I was taking vacation in Tucson, so I used the opportunity to contact Nat and drive up to Mesa on the 21st, to see the plane first hand and meet him in person. I wasn't prepared to fly and visibility seemed lousy (there was FOG in Arizona-- who would have believed it!),so we didn't go up, but the meeting was informative.


I was mostly concerned about whether I would comfortably fit in the aircraft, and aside from the pilot's side rudder pedals being set up for Nat, I fit just fine into his plane. 6'4" really does fit comfortably! We talked about raising the canopy and moving the seat back, and decided that lifting the canopy wasn't really necessary, based upon how well I fit. I had plenty of room and I liked the way it felt, and the visibility was impressive. I didn't get into the back seats, but from the looks of it I think that even I could squeeze in back there, though it might be a tight fit in the hips if there were two of me.


I think I'll have to get inventive with the stick, since I have really long arms, and his was about four to six inches short from what I consider "comfortable." The panel was within easy reach, I could touch everything on the entire panel without having to stretch, and didn't feel cramped at all. The fact that there's so much visibility out the bubble canopy if probably the prime reason for the sense of space. With so much to see it's hard to feel cramped. Also, as I mentioned, I couldn't even reach the rudder pedals, becasue they were four inches up my shin from my toes, but there was plenty of room beyond the pedals for my size 15 workboots. What with moving the seat back, moving the pedals forward, and adding the adjustable pedals option (or even just making some to fit my length and feet), I think I'll be fine.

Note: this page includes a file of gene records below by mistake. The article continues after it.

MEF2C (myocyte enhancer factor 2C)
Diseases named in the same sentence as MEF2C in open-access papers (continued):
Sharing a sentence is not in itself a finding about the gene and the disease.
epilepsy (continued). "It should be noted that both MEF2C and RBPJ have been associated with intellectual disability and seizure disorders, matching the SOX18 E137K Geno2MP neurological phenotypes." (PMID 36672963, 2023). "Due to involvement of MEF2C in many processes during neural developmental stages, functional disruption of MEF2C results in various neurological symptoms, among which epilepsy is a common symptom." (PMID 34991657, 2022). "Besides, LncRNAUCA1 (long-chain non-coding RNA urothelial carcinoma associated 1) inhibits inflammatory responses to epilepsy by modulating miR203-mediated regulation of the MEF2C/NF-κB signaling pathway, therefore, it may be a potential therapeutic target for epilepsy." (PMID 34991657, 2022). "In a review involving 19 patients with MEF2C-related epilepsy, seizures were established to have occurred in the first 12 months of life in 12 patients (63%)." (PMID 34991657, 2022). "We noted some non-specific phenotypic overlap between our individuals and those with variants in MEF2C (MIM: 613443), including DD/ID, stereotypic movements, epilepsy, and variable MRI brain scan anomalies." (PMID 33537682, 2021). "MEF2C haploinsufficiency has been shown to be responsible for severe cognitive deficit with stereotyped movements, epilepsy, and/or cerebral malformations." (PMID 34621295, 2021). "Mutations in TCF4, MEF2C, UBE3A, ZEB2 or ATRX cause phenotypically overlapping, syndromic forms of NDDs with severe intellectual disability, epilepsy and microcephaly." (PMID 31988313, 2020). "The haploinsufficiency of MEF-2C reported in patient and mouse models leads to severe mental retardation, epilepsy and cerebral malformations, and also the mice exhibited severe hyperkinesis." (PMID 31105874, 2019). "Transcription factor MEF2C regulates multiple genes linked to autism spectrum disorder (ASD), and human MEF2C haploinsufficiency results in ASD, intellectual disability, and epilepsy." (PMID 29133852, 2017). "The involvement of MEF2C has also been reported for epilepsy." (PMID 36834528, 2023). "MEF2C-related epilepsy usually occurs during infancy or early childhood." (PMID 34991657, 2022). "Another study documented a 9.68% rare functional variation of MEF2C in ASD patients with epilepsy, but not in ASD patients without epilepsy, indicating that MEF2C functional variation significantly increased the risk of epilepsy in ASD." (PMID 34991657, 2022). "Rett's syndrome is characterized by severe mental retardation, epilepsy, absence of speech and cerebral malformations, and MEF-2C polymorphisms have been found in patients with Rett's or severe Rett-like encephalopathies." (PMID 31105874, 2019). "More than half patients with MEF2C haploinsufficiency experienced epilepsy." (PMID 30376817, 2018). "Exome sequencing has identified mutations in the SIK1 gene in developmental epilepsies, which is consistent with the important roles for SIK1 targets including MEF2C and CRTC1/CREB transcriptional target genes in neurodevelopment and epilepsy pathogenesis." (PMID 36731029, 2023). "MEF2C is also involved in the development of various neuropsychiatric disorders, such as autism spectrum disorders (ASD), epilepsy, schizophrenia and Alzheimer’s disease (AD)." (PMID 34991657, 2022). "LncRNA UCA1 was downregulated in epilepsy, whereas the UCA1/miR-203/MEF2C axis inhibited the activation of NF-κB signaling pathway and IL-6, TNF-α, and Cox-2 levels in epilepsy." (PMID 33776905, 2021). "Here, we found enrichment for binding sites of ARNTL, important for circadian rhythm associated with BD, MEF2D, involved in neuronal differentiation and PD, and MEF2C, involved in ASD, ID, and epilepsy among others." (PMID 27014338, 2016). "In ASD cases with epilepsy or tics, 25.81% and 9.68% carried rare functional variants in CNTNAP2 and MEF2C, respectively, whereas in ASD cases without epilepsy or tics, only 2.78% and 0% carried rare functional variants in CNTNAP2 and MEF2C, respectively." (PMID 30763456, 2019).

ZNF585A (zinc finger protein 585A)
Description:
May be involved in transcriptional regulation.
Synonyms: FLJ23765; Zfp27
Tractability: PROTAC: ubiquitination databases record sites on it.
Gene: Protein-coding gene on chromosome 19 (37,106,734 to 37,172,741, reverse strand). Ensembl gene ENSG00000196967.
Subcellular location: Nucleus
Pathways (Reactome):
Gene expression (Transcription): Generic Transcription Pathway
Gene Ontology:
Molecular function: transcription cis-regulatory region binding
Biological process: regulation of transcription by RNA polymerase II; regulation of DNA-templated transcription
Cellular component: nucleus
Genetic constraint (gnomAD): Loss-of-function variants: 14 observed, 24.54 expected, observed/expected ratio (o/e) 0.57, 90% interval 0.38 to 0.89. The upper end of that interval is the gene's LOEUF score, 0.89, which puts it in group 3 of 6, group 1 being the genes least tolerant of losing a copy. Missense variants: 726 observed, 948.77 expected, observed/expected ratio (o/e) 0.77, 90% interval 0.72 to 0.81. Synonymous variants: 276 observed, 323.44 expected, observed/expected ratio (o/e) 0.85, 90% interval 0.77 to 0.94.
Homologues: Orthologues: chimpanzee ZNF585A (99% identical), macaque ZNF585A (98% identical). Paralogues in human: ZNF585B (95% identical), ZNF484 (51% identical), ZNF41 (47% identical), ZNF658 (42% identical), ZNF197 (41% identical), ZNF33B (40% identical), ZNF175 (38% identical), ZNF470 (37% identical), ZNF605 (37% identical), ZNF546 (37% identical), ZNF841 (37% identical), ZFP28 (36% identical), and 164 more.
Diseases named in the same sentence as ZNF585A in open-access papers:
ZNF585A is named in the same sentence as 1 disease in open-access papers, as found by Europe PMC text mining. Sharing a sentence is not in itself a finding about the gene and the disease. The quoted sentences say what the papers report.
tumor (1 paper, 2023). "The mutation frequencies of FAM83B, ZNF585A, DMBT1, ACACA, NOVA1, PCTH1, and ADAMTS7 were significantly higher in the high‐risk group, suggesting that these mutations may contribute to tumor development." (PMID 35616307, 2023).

The best thing to come out of the trip involved getting my wife in a face-to-face with THE Cozy (the "as advertised" model), and a fortunate coincidence on the ramp. We got there an hour early to eliminate any chance of being late and to use the time to walk around and see some of the other aircraft tied down around the field. There were several homebuilts, and quite a few very beautiful aircraft, but none looked as good as the Cozy. Seeing the Cozy after getting her used to the look of all the Cessnas and Mooneys had a dramatic impact. She was suitably impressed, and began to feel much more comfortable about the plane. Then, on the way out, we came across what I think was a Velocity that we hadn't seen earlier. It didn't look half as good as the Cozy. I don't know whether it was a finished product or not, but the difference in appearance was dramatic, and my wife was sold. She was supportive and showed some enthusiasm before, but now she's truly excited.


In all, I'm very happy. I feel confident now I made the right choice. My reccomendation to anyone debating whether or not to go for the Cozy; GO SEE A FLYING EXAMPLE and then compare it to everything else you see on the ramp. The difference really is dramatic.


Now I gotta figure out where I'll find the space to build the damn thing. :)

Evan Kisbey

Cozy Mk IV plans # 1114

"There may not be any stupid questions, but I've seen LOTS of curious idiots..."

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That's Great Evan! Congratulations!

You're going to have more fun than a Texan should be allowed to have.


Step 2 - order the materials for chapters 4 - 8.

Step 3 - find somewhere to build the bulkheads (kitchen will work)


Feel free to ask questions as you get started.


John Slade

I can be reached on the "other" forum http://canardaviationforum.dmt.net